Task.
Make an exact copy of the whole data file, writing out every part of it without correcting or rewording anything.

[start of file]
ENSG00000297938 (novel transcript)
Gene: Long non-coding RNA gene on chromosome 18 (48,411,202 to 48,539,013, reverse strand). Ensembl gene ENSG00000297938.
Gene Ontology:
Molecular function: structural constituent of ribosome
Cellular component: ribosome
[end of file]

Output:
ENSG00000297938 (novel transcript)
Gene: Long non-coding RNA gene on chromosome 18 (48,411,202 to 48,539,013, reverse strand). Ensembl gene ENSG00000297938.
Gene Ontology:
Molecular function: structural constituent of ribosome
Cellular component: ribosome